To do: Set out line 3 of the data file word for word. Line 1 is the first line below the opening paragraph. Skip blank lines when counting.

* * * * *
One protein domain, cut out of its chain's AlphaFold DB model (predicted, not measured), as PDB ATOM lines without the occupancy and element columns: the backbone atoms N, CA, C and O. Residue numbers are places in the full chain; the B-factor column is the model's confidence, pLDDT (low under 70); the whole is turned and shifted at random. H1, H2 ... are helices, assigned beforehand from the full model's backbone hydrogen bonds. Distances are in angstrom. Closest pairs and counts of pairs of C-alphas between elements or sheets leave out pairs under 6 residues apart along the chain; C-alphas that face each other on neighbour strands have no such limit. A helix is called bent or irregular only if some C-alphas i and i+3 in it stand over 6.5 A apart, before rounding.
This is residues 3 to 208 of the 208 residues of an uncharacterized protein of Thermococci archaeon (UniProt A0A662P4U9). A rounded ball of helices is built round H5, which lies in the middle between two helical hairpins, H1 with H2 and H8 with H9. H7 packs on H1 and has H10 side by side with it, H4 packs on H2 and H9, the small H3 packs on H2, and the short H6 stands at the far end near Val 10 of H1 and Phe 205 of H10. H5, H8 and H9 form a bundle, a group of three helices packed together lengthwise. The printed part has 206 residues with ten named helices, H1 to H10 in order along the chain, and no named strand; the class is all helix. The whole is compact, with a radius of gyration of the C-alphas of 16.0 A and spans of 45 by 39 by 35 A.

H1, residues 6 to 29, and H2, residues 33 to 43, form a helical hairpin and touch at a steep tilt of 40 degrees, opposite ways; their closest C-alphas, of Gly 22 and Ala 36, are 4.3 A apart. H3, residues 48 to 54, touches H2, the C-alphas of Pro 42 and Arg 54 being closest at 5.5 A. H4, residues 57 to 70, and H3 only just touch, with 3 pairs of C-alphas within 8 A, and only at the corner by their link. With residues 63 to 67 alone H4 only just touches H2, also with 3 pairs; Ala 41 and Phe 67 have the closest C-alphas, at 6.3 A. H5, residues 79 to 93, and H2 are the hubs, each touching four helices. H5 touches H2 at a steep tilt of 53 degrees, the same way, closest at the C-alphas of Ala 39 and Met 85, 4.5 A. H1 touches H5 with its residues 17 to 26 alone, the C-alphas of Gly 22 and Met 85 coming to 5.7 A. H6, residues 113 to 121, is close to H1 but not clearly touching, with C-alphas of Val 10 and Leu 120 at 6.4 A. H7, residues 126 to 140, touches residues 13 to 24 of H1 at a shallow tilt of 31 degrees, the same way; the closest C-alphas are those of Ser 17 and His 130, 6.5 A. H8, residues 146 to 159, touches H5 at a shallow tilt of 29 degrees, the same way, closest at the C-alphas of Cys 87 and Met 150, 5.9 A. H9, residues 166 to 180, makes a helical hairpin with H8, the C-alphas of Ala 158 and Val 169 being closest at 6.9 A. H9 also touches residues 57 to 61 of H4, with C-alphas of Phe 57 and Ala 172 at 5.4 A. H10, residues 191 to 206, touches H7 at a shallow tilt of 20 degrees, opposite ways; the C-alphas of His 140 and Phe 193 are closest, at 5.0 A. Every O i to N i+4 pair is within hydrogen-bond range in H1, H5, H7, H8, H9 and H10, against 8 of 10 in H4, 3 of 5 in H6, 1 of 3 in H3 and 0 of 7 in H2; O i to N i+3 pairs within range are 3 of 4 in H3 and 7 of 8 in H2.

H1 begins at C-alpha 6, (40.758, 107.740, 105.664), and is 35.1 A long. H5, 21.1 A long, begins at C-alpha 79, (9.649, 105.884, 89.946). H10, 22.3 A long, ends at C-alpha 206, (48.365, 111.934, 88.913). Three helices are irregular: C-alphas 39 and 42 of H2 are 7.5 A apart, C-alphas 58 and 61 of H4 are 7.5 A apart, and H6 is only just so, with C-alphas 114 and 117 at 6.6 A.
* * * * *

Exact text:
H1 begins at C-alpha 6, (40.758, 107.740, 105.664), and is 35.1 A long. H5, 21.1 A long, begins at C-alpha 79, (9.649, 105.884, 89.946). H10, 22.3 A long, ends at C-alpha 206, (48.365, 111.934, 88.913). Three helices are irregular: C-alphas 39 and 42 of H2 are 7.5 A apart, C-alphas 58 and 61 of H4 are 7.5 A apart, and H6 is only just so, with C-alphas 114 and 117 at 6.6 A.